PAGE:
What happened at Chernobyl was down to a flawed reactor design compounded by human error and a typically Soviet approach to safety and quality control. If the traditional thick concrete cover typical in nuclear plants elsewhere had encased Reactor No.4, there may well have been no widescale release of radiation at all. The fact that many other plants have been operating around the world for decades with barely any major incidents – including many with a similar design to Reactor No.4 – is reassuring.

Ironically, many leading greens have recently come out in support of expanding nuclear power, including James Lovelock, Mark Lynas and former Greenpeace UK director, Stephen Tindale. Another veteran green, Stewart Brand, in his book Whole Earth Discipline, offers a mea culpa for opposing nuclear power for so long. ‘My opinion on nuclear has flipped from anti to pro. The question I ask myself now is, “What took me so long?” I could have looked into the realities of nuclear power many years earlier, if I weren’t so lazy.’

Brand worries that greens are now the barrier to what he sees as a safe, low-carbon technology: ‘The danger is that the minority of vehement anti-nuclear “environmentalists” could cause development of advanced safe nuclear power to be slowed such that utilities are forced to continue coal-burning in order to keep the lights on. That is a prescription for disaster.’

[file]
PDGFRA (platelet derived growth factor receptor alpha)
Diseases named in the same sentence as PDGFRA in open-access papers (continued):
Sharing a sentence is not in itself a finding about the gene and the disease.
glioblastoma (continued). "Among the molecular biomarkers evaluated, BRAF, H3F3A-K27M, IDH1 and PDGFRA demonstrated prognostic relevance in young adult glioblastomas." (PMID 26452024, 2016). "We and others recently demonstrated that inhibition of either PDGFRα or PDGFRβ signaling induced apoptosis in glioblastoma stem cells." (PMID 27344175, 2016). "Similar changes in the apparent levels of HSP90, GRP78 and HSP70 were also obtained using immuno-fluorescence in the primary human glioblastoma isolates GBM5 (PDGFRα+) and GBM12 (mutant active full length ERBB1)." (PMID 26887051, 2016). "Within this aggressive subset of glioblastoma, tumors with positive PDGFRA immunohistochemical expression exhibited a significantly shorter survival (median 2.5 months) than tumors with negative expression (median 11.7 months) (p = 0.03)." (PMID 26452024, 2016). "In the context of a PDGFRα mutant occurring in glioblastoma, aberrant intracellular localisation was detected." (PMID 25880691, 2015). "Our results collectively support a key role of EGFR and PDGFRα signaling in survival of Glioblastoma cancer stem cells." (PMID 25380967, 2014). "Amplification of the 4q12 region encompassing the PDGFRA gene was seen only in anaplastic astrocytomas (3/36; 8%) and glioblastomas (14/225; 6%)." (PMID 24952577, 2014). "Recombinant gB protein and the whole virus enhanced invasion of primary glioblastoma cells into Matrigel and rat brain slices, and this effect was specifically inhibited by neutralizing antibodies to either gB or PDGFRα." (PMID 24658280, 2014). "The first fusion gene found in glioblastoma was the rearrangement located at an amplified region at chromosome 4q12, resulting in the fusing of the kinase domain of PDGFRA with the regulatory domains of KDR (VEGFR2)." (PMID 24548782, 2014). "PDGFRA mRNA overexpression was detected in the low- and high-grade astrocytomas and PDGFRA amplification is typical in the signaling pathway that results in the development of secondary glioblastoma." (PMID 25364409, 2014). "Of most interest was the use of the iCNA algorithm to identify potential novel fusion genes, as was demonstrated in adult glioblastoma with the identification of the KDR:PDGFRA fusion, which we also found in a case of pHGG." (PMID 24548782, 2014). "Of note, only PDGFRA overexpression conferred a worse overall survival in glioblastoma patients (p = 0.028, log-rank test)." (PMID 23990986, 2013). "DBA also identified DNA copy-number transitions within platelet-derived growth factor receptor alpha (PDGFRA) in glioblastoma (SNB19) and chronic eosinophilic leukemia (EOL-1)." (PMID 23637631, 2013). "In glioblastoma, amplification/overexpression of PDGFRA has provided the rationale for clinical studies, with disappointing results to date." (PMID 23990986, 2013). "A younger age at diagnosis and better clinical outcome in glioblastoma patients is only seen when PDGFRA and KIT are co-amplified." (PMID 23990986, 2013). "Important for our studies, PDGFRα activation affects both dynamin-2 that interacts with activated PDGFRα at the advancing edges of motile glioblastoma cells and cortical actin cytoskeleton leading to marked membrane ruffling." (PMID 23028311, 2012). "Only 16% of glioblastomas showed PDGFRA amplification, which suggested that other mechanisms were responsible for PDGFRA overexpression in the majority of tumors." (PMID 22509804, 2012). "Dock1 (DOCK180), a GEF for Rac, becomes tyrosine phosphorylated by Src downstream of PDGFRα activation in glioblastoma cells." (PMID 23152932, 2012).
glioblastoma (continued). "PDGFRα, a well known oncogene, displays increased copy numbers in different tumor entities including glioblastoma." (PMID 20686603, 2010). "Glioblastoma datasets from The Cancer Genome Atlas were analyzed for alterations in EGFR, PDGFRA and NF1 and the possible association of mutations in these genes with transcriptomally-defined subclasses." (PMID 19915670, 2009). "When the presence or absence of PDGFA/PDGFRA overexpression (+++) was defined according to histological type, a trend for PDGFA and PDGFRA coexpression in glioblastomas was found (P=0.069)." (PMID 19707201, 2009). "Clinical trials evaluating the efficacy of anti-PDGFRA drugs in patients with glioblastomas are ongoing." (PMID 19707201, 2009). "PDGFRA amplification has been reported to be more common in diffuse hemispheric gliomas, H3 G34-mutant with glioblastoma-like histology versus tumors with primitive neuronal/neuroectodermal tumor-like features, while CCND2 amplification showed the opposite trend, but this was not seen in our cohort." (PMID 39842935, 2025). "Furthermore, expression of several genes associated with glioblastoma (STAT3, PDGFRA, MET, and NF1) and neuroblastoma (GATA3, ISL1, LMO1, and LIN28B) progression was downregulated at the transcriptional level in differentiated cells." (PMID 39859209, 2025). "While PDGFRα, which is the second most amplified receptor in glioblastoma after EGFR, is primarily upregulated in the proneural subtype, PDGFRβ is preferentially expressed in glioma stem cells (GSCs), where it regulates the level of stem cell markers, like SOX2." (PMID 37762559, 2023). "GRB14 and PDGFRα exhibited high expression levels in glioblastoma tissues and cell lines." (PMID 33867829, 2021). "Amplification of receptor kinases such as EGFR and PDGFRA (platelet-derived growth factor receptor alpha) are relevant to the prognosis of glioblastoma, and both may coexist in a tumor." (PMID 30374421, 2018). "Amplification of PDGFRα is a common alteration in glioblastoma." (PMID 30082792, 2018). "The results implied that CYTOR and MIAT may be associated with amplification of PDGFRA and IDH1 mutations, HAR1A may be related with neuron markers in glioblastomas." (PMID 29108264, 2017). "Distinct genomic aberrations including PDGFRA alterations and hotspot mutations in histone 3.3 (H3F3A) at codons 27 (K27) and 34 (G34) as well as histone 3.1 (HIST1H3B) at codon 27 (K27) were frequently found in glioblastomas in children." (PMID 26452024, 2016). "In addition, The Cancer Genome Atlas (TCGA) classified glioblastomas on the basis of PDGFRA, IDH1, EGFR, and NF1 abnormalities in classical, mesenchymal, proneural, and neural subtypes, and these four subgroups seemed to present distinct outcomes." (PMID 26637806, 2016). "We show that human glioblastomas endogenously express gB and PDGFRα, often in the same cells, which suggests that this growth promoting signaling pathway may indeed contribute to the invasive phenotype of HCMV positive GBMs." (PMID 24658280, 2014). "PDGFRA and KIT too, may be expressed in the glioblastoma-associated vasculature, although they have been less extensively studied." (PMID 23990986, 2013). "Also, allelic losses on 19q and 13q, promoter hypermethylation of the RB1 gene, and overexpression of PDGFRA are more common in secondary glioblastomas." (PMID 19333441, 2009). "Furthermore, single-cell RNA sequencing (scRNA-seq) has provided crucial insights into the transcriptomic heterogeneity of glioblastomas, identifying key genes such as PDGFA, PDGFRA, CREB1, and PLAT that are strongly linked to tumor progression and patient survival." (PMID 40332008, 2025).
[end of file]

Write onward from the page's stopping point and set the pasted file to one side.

The collapse of the Copenhagen talks called into question new nuclear plants, at least in the UK. Because of the nature of nuclear plant operation – very high building costs but low subsequent running costs – investors need to be sure that there will be a secure market for their product before putting up their money. Rather than actually guaranteeing a price for the electricity from new plants, however, the British government has decided to leave it to the market on the basis that the cost of emitting greenhouse gases – the ‘price of carbon’ – will ensure that nuclear will be competitive. But without a deal on a mechanism to create a price for carbon, as might have been agreed at Copenhagen, the companies that planned to build the new, much needed nuclear plants are now faced with considerable uncertainty.

It would have been far better if the government had backed nuclear directly. Now that the idea of a carbon-pricing mechanism is out there, investors will be inclined to hold back until the post-Copenhagen mess is sorted out. They worry that the eventual price set for carbon will be too low to make nuclear power competitive with existing technologies like coal and gas. While wind power gets all the subsidies and backhanders it could possibly want, nuclear power has been left in the lurch. Remarkably, in last Thursday’s televised debate between the UK’s main party leaders, prime minister Gordon Brown lambasted his Liberal Democrat opponents for ruling out new nuclear plants. From the leader of a government that has been tepid at best in its support for nuclear, this is utterly galling.

Nuclear power is a safe, reliable and developing technology. We should be building new nuclear plants as soon as possible. And the fact that we have rejected nuclear for so long, and are still dithering about it today, has a lot to do with the myth of Chernobyl, its exploitation by anti-modern greens, and its impact on the increasingly risk-averse, investment-shirking governments that rule over us.

Rob Lyons is deputy editor of spiked.

To enquire about republishing spiked’s content, a right to reply or to request a correction, please contact the managing editor, Viv Regan.